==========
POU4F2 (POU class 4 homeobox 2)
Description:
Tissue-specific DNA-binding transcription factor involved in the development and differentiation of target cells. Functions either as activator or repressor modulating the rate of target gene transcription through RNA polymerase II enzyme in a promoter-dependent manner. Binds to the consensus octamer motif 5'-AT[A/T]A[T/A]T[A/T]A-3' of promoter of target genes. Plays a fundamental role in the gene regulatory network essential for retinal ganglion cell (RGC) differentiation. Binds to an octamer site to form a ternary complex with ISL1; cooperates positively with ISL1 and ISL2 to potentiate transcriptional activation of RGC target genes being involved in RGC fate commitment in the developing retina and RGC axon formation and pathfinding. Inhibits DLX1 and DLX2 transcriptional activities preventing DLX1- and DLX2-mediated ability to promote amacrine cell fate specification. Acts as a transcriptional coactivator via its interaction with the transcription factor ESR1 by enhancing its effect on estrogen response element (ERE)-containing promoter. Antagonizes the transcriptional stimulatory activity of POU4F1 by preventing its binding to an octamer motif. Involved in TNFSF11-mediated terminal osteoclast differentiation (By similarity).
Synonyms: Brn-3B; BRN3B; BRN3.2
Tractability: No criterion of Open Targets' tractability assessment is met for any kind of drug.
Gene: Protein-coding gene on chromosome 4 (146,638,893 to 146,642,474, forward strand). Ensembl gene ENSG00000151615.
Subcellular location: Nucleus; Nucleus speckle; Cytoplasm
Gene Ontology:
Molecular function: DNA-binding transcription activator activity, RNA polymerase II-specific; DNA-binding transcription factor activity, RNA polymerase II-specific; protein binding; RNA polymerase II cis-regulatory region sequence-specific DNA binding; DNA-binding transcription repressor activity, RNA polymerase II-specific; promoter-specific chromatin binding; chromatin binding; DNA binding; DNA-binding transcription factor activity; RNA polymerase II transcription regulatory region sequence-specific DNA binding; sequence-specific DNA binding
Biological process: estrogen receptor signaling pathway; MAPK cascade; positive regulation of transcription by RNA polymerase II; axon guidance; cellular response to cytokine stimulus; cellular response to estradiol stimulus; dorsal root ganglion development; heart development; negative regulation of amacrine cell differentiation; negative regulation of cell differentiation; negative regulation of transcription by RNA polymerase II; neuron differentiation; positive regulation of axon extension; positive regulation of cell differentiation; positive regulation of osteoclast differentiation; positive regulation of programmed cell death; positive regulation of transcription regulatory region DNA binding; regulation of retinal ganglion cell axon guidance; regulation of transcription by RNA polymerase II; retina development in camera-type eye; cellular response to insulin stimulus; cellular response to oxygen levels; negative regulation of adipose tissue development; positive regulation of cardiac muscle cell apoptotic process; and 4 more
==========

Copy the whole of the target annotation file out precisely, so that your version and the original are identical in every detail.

POU4F2 (POU class 4 homeobox 2)
Description:
Tissue-specific DNA-binding transcription factor involved in the development and differentiation of target cells. Functions either as activator or repressor modulating the rate of target gene transcription through RNA polymerase II enzyme in a promoter-dependent manner. Binds to the consensus octamer motif 5'-AT[A/T]A[T/A]T[A/T]A-3' of promoter of target genes. Plays a fundamental role in the gene regulatory network essential for retinal ganglion cell (RGC) differentiation. Binds to an octamer site to form a ternary complex with ISL1; cooperates positively with ISL1 and ISL2 to potentiate transcriptional activation of RGC target genes being involved in RGC fate commitment in the developing retina and RGC axon formation and pathfinding. Inhibits DLX1 and DLX2 transcriptional activities preventing DLX1- and DLX2-mediated ability to promote amacrine cell fate specification. Acts as a transcriptional coactivator via its interaction with the transcription factor ESR1 by enhancing its effect on estrogen response element (ERE)-containing promoter. Antagonizes the transcriptional stimulatory activity of POU4F1 by preventing its binding to an octamer motif. Involved in TNFSF11-mediated terminal osteoclast differentiation (By similarity).
Synonyms: Brn-3B; BRN3B; BRN3.2
Tractability: No criterion of Open Targets' tractability assessment is met for any kind of drug.
Gene: Protein-coding gene on chromosome 4 (146,638,893 to 146,642,474, forward strand). Ensembl gene ENSG00000151615.
Subcellular location: Nucleus; Nucleus speckle; Cytoplasm
Gene Ontology:
Molecular function: DNA-binding transcription activator activity, RNA polymerase II-specific; DNA-binding transcription factor activity, RNA polymerase II-specific; protein binding; RNA polymerase II cis-regulatory region sequence-specific DNA binding; DNA-binding transcription repressor activity, RNA polymerase II-specific; promoter-specific chromatin binding; chromatin binding; DNA binding; DNA-binding transcription factor activity; RNA polymerase II transcription regulatory region sequence-specific DNA binding; sequence-specific DNA binding
Biological process: estrogen receptor signaling pathway; MAPK cascade; positive regulation of transcription by RNA polymerase II; axon guidance; cellular response to cytokine stimulus; cellular response to estradiol stimulus; dorsal root ganglion development; heart development; negative regulation of amacrine cell differentiation; negative regulation of cell differentiation; negative regulation of transcription by RNA polymerase II; neuron differentiation; positive regulation of axon extension; positive regulation of cell differentiation; positive regulation of osteoclast differentiation; positive regulation of programmed cell death; positive regulation of transcription regulatory region DNA binding; regulation of retinal ganglion cell axon guidance; regulation of transcription by RNA polymerase II; retina development in camera-type eye; cellular response to insulin stimulus; cellular response to oxygen levels; negative regulation of adipose tissue development; positive regulation of cardiac muscle cell apoptotic process; and 4 more